It is about surrendering our lives to the One who is worthy of our worship. It is about a whole new state of being – we are new creations because we are now “in Christ.” We don’t just follow Him – we live for Him and in Him.
“In Christ” is the position we are now in and in which we stand if we follow Jesus. Before salvation, the Bible describes our position as being “in the world.” We were influenced by the world, and our standards were the world’s standards. Our lives revolved around what we were, what we achieved and what we had in the world, but now there is a fundamental shift. Now that we’ve trusted in Jesus Christ as our Lord and Saviour, our position has changed.
We are now influenced by Jesus. His standards are now our standards. Our lives now revolve around what we are and what we have in Jesus Christ. We have changed citizenship, because we have moved out of the world and into Christ.
In 2 Corinthians 5 Paul calls followers of Christ new creations. What this means is that the effect of our salvation is not just a change in position – it is a total, inner transformation as well. We are no longer who we were before we became “in Christ.” We are a new creation. We are not who we once were. The Bible describes this dramatic change as moving from the darkness into the light. Before coming to Christ our bodies may have been functioning, and we may well have been physically alive, but we were spiritually dead. In fact, we are born spiritually dead. But now, through Christ and in Christ we have gone from spiritual death to spiritual life.
So if this change is so dramatic, what kind of effects should it have on our lives? This is a question we have to ask ourselves, because there are many people who claim to be Christians and disciples of Jesus, but in reality there is little or no difference between their old lives and the ones they are now living.
The first change is that we should see things differently. Verse 16 of 2 Corinthians 5 says, “from now on we regard no one from a worldly point of view.” Before salvation, we looked at the world and its external qualities. Our vision and perspective of the world and of people was extremely limited. We regarded people by what we saw. To most non-believers this world is all there really is, and consequently it doesn’t actually make much difference as to who we were or what we did.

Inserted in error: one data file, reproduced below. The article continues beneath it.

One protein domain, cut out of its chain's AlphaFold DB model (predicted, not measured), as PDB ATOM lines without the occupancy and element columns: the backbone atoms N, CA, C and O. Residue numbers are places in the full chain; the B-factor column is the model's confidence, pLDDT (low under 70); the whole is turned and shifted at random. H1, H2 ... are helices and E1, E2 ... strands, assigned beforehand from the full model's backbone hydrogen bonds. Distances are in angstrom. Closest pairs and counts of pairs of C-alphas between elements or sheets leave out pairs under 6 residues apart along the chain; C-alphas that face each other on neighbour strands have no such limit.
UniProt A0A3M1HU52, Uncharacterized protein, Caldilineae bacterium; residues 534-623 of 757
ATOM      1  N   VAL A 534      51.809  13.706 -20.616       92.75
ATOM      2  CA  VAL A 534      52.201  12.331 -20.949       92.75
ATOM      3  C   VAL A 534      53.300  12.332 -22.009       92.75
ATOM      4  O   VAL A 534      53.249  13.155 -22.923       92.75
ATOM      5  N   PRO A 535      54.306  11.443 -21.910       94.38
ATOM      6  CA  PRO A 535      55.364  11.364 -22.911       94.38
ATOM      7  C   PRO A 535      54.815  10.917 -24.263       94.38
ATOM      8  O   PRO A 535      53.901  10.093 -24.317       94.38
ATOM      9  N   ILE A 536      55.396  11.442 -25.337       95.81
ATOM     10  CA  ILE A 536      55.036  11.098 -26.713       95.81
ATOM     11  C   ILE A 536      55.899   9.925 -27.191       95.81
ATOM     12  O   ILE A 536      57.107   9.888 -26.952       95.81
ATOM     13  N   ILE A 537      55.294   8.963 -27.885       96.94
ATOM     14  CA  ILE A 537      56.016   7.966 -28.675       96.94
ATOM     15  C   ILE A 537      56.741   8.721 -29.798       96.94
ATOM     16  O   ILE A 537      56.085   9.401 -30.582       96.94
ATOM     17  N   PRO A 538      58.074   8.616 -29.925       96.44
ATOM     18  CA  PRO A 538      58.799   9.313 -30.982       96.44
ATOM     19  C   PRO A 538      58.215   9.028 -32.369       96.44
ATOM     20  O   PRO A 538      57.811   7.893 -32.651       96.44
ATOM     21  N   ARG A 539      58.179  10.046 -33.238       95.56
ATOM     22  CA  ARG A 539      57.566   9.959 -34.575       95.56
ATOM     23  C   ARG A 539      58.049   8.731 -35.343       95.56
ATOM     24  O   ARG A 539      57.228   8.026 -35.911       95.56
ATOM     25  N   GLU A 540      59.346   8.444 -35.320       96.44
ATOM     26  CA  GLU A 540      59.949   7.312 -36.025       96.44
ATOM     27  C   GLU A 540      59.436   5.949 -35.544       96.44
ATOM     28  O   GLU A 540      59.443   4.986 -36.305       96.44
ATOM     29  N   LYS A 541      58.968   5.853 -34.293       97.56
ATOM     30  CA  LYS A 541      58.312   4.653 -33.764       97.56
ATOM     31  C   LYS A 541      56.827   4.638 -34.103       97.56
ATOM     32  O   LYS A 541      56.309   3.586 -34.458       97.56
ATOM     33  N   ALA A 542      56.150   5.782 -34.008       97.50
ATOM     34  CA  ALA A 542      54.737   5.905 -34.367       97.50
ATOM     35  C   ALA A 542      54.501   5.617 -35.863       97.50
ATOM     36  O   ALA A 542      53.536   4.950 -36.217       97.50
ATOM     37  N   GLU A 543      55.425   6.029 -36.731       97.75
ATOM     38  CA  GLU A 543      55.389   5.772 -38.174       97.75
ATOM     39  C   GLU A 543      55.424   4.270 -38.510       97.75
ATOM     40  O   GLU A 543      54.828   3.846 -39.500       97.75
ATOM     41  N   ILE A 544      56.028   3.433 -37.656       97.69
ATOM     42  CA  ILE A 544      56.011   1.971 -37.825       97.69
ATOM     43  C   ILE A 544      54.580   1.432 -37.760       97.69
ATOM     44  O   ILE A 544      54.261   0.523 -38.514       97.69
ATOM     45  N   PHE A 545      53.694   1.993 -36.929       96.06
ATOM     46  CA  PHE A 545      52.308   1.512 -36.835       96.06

But in the words of the blind man Jesus healed in John 9, “One thing I do know. I was blind but now I see.” Now we have new eyes to see.
Not only do we now see Jesus for who He really is, but we even see the world through our new spiritual eyes. Everything is different now. We should no longer be chasing after the external things of the world that are quickly passing away. Material things, as important as some of them may well be, are now put into their proper perspective.
We also don’t see people as we used to and take them at face value anymore. Every now and then, when you are having just a normal, day-to-day interaction with someone, just stop and think about that person for a moment. You are looking at an eternal being, a unique person, created in the image of God – a person for whom Jesus died. Try it sometimes, and I can guarantee you will regard that person very differently, particularly if it is someone you don’t particularly like or get along with! (And that can be a very humbling experience.)
We should no longer see race, class, or social status when we look at others. Instead we should now see every person in the world as needing what we have - Jesus. And of course, we no longer see Jesus as we did through our non-believing eyes now that we are in Christ.
We may have known facts and figures about some person long ago named Jesus. We may have seen Him as the founder of the Christian religion and not much else. Or we may have seen Him as a good moral teacher, but we certainly didn’t see Him as God. But now we know He is the Saviour of the world and our own personal Lord and Saviour. He is the one who surrendered His life on the cross for your sins, and because He has conquered sin, death and the grave by rising from the dead, so will you.
These are just some of the fundamental changes we should be experiencing and seeing in our own lives.
If you’re not seeing these things, then this means you’re either going against your new nature or you have no new nature.